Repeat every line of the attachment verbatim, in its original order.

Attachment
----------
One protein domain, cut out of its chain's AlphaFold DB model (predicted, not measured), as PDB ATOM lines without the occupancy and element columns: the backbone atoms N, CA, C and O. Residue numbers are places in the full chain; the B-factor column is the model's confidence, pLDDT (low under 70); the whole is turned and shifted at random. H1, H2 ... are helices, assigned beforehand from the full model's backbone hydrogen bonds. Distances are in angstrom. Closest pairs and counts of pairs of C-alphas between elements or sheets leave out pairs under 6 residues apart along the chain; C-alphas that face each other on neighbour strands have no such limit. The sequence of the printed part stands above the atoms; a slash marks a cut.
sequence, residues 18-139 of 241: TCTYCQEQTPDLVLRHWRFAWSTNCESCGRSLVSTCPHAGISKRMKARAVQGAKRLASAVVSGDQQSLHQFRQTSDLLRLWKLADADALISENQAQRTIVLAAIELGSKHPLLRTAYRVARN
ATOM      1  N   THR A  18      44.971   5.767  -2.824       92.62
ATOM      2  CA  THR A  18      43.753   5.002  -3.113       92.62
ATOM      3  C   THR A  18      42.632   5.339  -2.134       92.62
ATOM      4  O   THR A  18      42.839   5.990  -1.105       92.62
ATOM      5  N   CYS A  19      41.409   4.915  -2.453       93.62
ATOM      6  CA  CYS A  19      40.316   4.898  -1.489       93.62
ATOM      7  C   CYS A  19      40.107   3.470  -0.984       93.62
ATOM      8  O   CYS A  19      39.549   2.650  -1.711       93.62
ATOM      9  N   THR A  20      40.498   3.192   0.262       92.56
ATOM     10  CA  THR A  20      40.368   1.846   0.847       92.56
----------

One protein domain, cut out of its chain's AlphaFold DB model (predicted, not measured), as PDB ATOM lines without the occupancy and element columns: the backbone atoms N, CA, C and O. Residue numbers are places in the full chain; the B-factor column is the model's confidence, pLDDT (low under 70); the whole is turned and shifted at random. H1, H2 ... are helices, assigned beforehand from the full model's backbone hydrogen bonds. Distances are in angstrom. Closest pairs and counts of pairs of C-alphas between elements or sheets leave out pairs under 6 residues apart along the chain; C-alphas that face each other on neighbour strands have no such limit. The sequence of the printed part stands above the atoms; a slash marks a cut.
sequence, residues 18-139 of 241: TCTYCQEQTPDLVLRHWRFAWSTNCESCGRSLVSTCPHAGISKRMKARAVQGAKRLASAVVSGDQQSLHQFRQTSDLLRLWKLADADALISENQAQRTIVLAAIELGSKHPLLRTAYRVARN
ATOM      1  N   THR A  18      44.971   5.767  -2.824       92.62
ATOM      2  CA  THR A  18      43.753   5.002  -3.113       92.62
ATOM      3  C   THR A  18      42.632   5.339  -2.134       92.62
ATOM      4  O   THR A  18      42.839   5.990  -1.105       92.62
ATOM      5  N   CYS A  19      41.409   4.915  -2.453       93.62
ATOM      6  CA  CYS A  19      40.316   4.898  -1.489       93.62
ATOM      7  C   CYS A  19      40.107   3.470  -0.984       93.62
ATOM      8  O   CYS A  19      39.549   2.650  -1.711       93.62
ATOM      9  N   THR A  20      40.498   3.192   0.262       92.56
ATOM     10  CA  THR A  20      40.368   1.846   0.847       92.56